Wonder which bank has the unsecured line of credit out there for (maybe) $1Bill???
Nice idea but impractical in real life. Accounting firms shred massive amounts of paper every day. For example, at the small CPA firm where I used to work, each employee had a shred box that was periodically emptied by the office runner and shredded. If while making a spreadsheet workpaper I noticed a mistake after printing, I'd print out a corrected version and put the incorrect one in the shred box. If a photocopy came out wrong, the messed up one would go into the shred box. If I realized that a spreadsheet was not designed right or not doing what I wanted to do, it would go into the shred box. If I had too many copies of a paper, the unneeded extra copies would go into the shred box. Tax returns were always generating incorrect forms that needed to be shredded. So there was constant shredding every day of ordinary documents. Now, if a workpaper was corrected or changed by a reviewer, then the older copy would be kept in the file with a big S scrawled on it for superseded behind the corrected version. But, generally, vast amounts of paper with potentially sensitive information are shredded every day in accounting firms. There isn't enough space to store it all nor do you want such info thrown out where an outsider could go through it at a dump. Shredding and burning was the safe thing to do.
Also, employees committing fraud would be aware of the web cameras. They would clearly try to dispose of the documents out of the view of the cameras.
Plus, the cameras and storage of their films would take up a lot of memory space. That equals dollars which means even higher fees for auditing or lower profits for the accountants (which in turn means that that only the least able and most desparate people would be recruited for the job -- possibly creating an even worse potential for fraud).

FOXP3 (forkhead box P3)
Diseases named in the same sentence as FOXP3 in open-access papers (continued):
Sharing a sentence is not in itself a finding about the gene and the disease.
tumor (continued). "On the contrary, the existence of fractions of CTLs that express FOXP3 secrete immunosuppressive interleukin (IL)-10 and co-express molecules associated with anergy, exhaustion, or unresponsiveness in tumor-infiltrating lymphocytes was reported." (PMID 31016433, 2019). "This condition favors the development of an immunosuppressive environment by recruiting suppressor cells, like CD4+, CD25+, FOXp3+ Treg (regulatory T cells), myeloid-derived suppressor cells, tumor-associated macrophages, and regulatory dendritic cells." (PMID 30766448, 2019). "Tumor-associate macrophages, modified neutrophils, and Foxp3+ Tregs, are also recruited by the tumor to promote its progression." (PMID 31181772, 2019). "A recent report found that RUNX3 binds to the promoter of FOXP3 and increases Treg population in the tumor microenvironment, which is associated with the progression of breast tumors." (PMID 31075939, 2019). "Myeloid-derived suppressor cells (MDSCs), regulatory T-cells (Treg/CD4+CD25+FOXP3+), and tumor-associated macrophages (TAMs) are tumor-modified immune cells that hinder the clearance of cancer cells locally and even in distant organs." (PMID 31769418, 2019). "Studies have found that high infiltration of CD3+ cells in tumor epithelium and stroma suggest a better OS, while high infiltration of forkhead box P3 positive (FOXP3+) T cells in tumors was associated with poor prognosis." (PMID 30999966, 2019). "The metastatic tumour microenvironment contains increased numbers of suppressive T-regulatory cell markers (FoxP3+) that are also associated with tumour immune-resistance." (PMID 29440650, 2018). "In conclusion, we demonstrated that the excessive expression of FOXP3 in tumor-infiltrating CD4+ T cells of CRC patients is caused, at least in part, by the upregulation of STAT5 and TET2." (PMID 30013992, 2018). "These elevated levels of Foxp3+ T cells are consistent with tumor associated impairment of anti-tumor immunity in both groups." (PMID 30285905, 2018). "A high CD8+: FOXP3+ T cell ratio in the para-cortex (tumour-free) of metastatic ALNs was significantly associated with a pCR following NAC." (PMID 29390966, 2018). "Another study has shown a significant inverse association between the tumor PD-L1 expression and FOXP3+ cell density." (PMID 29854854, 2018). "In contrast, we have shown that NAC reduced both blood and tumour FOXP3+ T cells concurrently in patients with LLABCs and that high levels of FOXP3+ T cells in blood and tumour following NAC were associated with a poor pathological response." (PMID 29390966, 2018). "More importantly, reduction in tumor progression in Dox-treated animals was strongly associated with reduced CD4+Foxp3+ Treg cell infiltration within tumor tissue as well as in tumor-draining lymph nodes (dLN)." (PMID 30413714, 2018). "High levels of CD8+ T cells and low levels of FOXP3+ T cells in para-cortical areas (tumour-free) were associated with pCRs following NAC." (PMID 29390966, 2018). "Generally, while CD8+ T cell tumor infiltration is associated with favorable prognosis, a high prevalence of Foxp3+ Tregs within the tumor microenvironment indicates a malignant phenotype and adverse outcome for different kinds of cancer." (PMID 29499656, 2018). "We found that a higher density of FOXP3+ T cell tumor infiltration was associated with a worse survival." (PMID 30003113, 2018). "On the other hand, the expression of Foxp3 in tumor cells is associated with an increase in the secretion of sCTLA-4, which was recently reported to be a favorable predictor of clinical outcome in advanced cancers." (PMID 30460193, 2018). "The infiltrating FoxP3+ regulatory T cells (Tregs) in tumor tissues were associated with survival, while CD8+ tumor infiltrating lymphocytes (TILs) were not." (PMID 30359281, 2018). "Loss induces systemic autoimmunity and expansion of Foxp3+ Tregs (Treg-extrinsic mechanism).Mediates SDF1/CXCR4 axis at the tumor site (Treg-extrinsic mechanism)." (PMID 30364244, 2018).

Finally, web cameras would go beyond the normal employee privacy concerns about internal security cameras. At least those cameras are only viewed by internal security people, not some wierdo halfway around the world (or a competitor).
Attorney's can take advantage of attorney-client privilege to protect them when they give such illegal advice. Their conversations can't be used in a court of law. Accountants, however, rarely have that protection (though I do recall some lobbying in some states to create a similar protection for accountants -- I don't know if they've yet succeeded). That's one reason why some CPA's become attorneys, to gain that extra level of protection.
Accountants who give clients illegal advice take a great risk if they are the one's who sign a tax return. The illegal details would need to be reasonably hidden to keep the tax preparer from trouble. That's one reason why tax preparers giving illegal advice often do the return for cash and don't sign it to minimize their risk. Of course, anyone using such an accountant is very aware that they're doing something illegal and deserves to get burned.